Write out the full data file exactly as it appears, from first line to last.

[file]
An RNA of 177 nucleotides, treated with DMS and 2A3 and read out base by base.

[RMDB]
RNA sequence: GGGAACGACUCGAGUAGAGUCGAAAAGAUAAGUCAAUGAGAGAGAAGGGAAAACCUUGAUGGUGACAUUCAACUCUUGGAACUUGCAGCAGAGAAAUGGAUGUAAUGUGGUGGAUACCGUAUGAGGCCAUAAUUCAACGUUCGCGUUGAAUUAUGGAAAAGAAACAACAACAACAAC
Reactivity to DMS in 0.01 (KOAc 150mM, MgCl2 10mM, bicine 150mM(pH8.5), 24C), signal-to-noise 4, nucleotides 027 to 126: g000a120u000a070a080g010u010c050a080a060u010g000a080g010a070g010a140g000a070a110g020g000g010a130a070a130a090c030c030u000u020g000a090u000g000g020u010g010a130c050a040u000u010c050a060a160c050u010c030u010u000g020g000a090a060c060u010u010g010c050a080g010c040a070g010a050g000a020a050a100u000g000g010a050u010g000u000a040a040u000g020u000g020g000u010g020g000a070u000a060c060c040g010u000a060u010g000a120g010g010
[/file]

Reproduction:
An RNA of 177 nucleotides, treated with DMS and 2A3 and read out base by base.

[RMDB]
RNA sequence: GGGAACGACUCGAGUAGAGUCGAAAAGAUAAGUCAAUGAGAGAGAAGGGAAAACCUUGAUGGUGACAUUCAACUCUUGGAACUUGCAGCAGAGAAAUGGAUGUAAUGUGGUGGAUACCGUAUGAGGCCAUAAUUCAACGUUCGCGUUGAAUUAUGGAAAAGAAACAACAACAACAAC
Reactivity to DMS in 0.01 (KOAc 150mM, MgCl2 10mM, bicine 150mM(pH8.5), 24C), signal-to-noise 4, nucleotides 027 to 126: g000a120u000a070a080g010u010c050a080a060u010g000a080g010a070g010a140g000a070a110g020g000g010a130a070a130a090c030c030u000u020g000a090u000g000g020u010g010a130c050a040u000u010c050a060a160c050u010c030u010u000g020g000a090a060c060u010u010g010c050a080g010c040a070g010a050g000a020a050a100u000g000g010a050u010g000u000a040a040u000g020u000g020g000u010g020g000a070u000a060c060c040g010u000a060u010g000a120g010g010